ballads, and thought his presence there all the more poignant
    because we discover it half lost, like portly Chaucer riding behind
    his Maunciple and his Pardoner. Wolfram von Eschenbach, singing his
    German Parsival, broke off some description of a famished city to
    remember that in his own house at home the very mice lacked food,
    and what old ballad singer was it who claimed to have fought by day
    in the very battle he sang by night? So masterful indeed was that
    instinct that when the minstrel knew not who his poet was he must
    needs make up a man: 'When any stranger asks who is the sweetest of
    singers, answer with one voice: "A blind man; he dwells upon rocky
    Chios; his songs shall be the most beautiful for ever."' Elaborate
    modern psychology sounds egotistical, I thought, when it speaks in
    the first person, but not those simple emotions which resemble the
    more, the more powerful they are, everybody's emotion, and I was
    soon to write many poems where an always personal emotion was woven
    into a general pattern of myth and symbol. When the Fenian poet says
    that his heart has grown cold and callous, 'For thy hapless fate,
    dear Ireland, and sorrows of my own,' he but follows tradition, and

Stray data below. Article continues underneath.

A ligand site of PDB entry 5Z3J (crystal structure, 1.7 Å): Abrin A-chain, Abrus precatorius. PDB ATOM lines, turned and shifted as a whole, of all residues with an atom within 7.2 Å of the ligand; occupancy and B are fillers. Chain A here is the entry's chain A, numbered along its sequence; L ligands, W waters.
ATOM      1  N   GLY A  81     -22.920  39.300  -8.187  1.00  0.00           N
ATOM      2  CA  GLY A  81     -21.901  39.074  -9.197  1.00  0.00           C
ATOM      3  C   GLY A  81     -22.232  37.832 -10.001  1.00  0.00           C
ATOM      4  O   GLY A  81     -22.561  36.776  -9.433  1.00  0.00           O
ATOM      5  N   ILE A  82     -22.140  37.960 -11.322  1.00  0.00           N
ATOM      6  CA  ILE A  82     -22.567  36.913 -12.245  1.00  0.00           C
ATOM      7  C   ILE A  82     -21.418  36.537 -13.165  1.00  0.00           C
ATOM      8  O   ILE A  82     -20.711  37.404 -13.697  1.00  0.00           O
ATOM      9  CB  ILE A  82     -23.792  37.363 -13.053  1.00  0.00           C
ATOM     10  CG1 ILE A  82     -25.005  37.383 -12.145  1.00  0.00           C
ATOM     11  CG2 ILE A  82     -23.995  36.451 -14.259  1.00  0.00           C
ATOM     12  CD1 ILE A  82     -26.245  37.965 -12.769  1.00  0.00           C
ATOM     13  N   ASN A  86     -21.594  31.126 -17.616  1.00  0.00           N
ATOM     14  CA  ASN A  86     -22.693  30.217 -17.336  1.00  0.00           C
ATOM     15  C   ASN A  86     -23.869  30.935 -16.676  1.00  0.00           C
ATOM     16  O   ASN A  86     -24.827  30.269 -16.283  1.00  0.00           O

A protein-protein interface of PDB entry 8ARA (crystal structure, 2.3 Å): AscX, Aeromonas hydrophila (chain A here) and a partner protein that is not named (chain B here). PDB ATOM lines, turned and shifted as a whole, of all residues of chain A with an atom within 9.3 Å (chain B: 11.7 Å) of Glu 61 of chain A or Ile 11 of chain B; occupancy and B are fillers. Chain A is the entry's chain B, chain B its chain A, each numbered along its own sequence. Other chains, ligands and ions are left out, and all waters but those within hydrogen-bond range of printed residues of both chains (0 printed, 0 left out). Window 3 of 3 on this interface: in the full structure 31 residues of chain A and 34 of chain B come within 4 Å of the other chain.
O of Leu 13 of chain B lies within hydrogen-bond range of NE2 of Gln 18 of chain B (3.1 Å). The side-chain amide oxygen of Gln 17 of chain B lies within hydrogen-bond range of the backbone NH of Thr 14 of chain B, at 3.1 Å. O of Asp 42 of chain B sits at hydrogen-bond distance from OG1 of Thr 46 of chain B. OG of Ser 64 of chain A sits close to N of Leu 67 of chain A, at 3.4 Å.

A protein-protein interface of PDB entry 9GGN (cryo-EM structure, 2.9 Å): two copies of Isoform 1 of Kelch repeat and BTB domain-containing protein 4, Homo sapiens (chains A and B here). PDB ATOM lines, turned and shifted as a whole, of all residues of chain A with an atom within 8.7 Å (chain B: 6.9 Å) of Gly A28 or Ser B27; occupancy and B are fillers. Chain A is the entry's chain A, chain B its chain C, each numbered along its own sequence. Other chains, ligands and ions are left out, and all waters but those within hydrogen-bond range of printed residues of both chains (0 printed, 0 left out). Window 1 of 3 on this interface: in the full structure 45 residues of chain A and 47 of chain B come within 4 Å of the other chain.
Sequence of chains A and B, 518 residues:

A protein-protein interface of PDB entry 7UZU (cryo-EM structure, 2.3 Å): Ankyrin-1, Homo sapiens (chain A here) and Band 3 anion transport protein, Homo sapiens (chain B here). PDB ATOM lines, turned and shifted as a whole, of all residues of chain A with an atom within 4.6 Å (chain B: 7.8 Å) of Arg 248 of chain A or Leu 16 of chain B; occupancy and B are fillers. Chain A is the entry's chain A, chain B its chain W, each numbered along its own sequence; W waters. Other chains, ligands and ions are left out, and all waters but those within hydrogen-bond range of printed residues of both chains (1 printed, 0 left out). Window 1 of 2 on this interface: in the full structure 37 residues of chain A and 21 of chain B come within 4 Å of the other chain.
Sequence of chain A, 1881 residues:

if he does not move us deeply, it is because he has no sensuous
    musical vocabulary that comes at need, without compelling him to
    sedentary toil and so driving him out from his fellows. I thought to
    create that sensuous, musical vocabulary, and not for myself only
    but that I might leave it to later Irish poets, much as a mediaeval
    Japanese painter left his style as an inheritance to his family, and
    was careful to use a traditional manner and matter; yet did
    something altogether different, changed by that toil, impelled by my
    share in Cain's curse, by all that sterile modern complication, by
    my 'originality' as the newspapers call it. Morris set out to make a
    revolution that the persons of his 'Well at the World's End' or his
    'Waters of the Wondrous Isles,' always, to my mind, in the likeness
    of Artemisia and her man, might walk his native scenery; and I, that
    my native scenery might find imaginary inhabitants, half planned a
    new method and a new culture. My mind began drifting vaguely towards
    that doctrine of 'the mask' which has convinced me that every
    passionate man (I have nothing to do with mechanist, or
    philanthropist, or man whose eyes have no preference) is, as it
    were, linked with another age, historical or imaginary, where alone
    he finds images that rouse his energy. Napoleon was never of his own
    time, as the naturalistic writers and painters bid all men be, but
    had some Roman Emperor's image in his head and some condottiere's
    blood in his heart; and when he crowned that head at Rome with his
    own hands, he had covered, as may be seen from David's painting, his
    hesitation with that Emperor's old suit.